On the same day, a Jewish candidate for mayor was assaulted by a gun-toting intruder in his office in Louisville, Ky., and the Jewish Federations’ umbrella organization altered its priority list by removing advocacy for gun-violence prevention.
Fortunately, Craig Greenberg survived an incident on Monday, Feb. 21, when the assailant fired a gun at the businessman and his campaign consultants but missed all his targets. Just as fortunately, the reversal of policy positions did not survive as the Jewish Federations of North America on Friday, Feb. 25, released a priority list that restored its position on gun-violence prevention.
The week opened as the Jewish Federations of North America pulled its gun-violence position along with other items from its annual priorities list, which the Jewish Telegraphic Agency reported the following Thursday afternoon. Late Friday, JFNA released a revised priority list, called the Working Public Policy Agenda, with gun violence back on the document. Positions on gay rights and voting rights had also been removed and restored.
Such fast-moving developments appear shocking on the surface. The timing between the Louisville shooting and the release of the report was coincidental, but one month earlier a Muslim extremist from England flew to New York City, found his way to Dallas, illegally purchased a gun there and held a rabbi and three congregants hostage for 11 hours at a synagogue in nearby Colleyville; the captives fled and their assailant was killed by the FBI.
Some critics might conclude that JFNA dishonors the memories of Jews who were murdered by firearms in recent years at the Tree of Life synagogue in Pittsburgh, the Chabad of Poway, Calif., shul and the kosher grocery store in Jersey City, N.J. There are, of course, many other Jews who are routinely assaulted and harassed around the country, usually without use of guns.
The 2022 document, sent on Feb. 21 to Jewish Federations, does not mention guns, but its 2021 list included “promoting reasonable gun violence prevention measures as a means of safeguarding the Jewish community from violence and combating antisemitism,” JTA reports.
The latest version as of last Friday encourages Congress to double its funding for researching causes of gun violence and urges more funding to enforce existing gun laws and background checks, according to JTA.
The original JTA story prompted inquiries from multiple beneficiaries of JFNA to the umbrella organization. JTA reports that JFNA said on various social media platforms that the story was “misleading” but did not explain why.
With gun violence so excessive, the wonder is that Jewish organizations are not lobbying as hard for national gun-safety laws as organizations specifically created for that purpose. Besides the afore-mentioned tragedies, a Jewish boy was murdered at Sandy Hook Elementary School in Connecticut and a number of Jewish students were killed at Marjory Stoneman Douglas High School in Parkland, Fla.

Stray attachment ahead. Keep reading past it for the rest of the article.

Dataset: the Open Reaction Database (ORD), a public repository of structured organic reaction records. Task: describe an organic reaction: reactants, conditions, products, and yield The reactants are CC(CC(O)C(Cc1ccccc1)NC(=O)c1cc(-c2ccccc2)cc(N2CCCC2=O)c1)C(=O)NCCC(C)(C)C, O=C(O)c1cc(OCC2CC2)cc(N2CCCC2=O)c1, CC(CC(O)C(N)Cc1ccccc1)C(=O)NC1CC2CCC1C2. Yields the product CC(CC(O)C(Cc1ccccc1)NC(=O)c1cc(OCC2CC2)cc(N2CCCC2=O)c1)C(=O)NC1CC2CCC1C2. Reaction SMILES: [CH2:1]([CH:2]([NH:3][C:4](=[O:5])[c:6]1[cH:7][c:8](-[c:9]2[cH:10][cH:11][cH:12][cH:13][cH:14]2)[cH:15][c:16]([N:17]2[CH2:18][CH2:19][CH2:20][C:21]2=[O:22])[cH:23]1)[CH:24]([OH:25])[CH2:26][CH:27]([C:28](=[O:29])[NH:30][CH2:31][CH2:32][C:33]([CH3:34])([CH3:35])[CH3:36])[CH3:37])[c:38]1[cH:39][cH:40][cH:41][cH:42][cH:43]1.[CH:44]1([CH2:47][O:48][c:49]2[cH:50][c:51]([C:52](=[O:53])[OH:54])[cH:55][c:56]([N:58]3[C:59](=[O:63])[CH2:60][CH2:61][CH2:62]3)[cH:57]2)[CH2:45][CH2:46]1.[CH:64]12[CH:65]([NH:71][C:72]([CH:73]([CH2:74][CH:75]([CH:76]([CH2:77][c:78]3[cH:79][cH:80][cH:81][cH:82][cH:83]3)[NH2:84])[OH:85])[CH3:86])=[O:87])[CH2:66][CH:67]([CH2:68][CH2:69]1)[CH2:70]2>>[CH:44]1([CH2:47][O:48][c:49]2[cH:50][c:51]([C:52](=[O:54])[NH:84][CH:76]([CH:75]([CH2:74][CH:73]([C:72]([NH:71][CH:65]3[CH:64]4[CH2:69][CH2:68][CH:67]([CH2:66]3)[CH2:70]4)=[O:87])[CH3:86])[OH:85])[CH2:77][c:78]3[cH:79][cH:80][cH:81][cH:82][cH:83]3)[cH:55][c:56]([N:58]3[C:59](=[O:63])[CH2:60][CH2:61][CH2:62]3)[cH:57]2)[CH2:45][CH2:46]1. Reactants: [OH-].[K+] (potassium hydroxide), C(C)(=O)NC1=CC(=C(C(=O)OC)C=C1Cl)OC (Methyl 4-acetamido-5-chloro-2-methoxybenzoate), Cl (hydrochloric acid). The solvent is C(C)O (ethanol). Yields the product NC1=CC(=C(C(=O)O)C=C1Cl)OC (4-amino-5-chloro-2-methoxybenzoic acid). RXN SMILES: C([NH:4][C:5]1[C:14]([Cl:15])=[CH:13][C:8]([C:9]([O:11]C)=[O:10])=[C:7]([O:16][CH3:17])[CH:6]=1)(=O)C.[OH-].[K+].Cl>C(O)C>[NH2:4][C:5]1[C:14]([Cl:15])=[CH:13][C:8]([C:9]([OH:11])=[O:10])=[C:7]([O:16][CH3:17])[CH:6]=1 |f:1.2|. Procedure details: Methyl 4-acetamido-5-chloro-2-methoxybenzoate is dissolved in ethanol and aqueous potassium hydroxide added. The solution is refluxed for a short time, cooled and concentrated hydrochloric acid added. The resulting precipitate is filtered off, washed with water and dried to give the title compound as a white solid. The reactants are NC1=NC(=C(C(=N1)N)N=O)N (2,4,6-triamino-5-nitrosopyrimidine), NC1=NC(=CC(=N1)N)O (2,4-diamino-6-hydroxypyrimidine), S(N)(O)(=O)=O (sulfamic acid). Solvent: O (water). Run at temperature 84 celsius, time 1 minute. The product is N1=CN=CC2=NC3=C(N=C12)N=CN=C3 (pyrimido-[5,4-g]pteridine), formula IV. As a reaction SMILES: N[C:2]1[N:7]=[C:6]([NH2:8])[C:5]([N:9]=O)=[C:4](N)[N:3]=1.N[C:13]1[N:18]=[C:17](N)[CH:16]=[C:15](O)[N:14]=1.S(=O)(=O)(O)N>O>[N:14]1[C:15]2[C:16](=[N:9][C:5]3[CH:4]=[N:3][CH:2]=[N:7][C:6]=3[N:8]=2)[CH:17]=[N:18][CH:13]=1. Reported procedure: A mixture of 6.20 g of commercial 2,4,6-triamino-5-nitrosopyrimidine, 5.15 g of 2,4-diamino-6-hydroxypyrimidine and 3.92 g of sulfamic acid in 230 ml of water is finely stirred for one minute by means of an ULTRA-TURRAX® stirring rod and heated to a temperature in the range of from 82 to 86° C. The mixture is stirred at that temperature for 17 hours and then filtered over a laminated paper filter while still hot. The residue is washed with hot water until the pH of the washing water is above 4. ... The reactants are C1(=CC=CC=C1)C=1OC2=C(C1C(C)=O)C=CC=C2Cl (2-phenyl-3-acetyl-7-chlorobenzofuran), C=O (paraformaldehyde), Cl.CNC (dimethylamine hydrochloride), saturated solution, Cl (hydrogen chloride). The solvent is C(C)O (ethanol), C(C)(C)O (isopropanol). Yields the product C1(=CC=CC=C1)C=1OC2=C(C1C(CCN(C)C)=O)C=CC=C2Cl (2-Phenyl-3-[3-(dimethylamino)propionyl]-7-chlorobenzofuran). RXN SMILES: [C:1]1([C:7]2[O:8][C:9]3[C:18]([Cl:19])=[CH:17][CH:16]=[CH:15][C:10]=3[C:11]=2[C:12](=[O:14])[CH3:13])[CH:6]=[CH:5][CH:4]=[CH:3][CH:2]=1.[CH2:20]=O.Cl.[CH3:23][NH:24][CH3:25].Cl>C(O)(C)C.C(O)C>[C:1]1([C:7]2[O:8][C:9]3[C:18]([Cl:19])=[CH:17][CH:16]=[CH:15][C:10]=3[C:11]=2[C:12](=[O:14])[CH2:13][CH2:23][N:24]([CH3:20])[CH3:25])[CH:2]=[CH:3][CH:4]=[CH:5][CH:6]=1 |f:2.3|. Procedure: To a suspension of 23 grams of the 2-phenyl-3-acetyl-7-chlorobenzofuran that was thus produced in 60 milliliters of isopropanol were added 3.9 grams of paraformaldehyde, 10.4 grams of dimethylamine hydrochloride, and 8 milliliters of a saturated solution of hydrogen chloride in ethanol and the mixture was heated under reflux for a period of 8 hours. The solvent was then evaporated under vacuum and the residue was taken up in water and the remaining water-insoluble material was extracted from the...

I personally fear being harmed in Northeast Philadelphia, where I live, far more now than in recent years. Earlier this month, a 60-year-old man was shot to death in a carjacking a few miles from my apartment. Other at-gunpoint carjackings in my area were reported that week. The Northeast is still home to a sizeable Jewish population, though the numbers have dwindled in recent decades.
Gun-safety advocates persist in urging Congress to enact laws to require universal background checks, limited access to or a total ban on assault weapons and arrangements for gun owners to ensure that their weapons are kept in a secure space.
The need for these provisions is fundamental. If criminals cannot find guns where they live, they can travel to states with lax gun laws – as they do in Chicago by crossing the state border into Indiana. Republicans in the Senate currently will not vote for stronger laws and two Senate Democrats refuse to join in changing Senate rules to allow for an up-or-down vote on proposed gun-safety laws.
The Federations do not necessarily need to be active in lobbying Congress since many Jewish advocacy organizations are available to do that. However, JFNA should not be easing up on its position. In fact, the Jewish weekly newspaper in Philadelphia frequently reports on security enhancements at Jewish facilities, but I read little about gun-violence laws.
JFNA’s change of position sends a message to Congress that the Jewish community does not regard gun-violence laws as important.
An unidentified JFNA official, who asked to remain anonymous, said the omissions would not interfere with advocacy for gun safety as the official noted that “guns would naturally fall under security,” according to JTA. The official was referring to the top-listed priority which is “Jewish communal security and support for Israel.”
I wonder how anyone can believe that advocacy for gun-safety legislation will not be hindered when it is specifically removed as a priority.
JFNA was recently accused of attempting to avoid controversy and identification with causes opposed by political conservatives, such as the Black Lives Matter movement, according to JTA.
Whatever JFNA’s reasons, Republicans no doubt appreciate that gun-safety laws were downplayed, but the change apparently prodded pro-gun safety voices to pressure them into reversing their reversal. I can imagine how it might worsen.
Changing the top priority to “Jewish communal security and support for Israel” affords the potential for a dual-loyalty accusation. Anti-Israel activists can take that phrase and throw it up to any one of us.
What were JFNA officials thinking? Or were they thinking at all?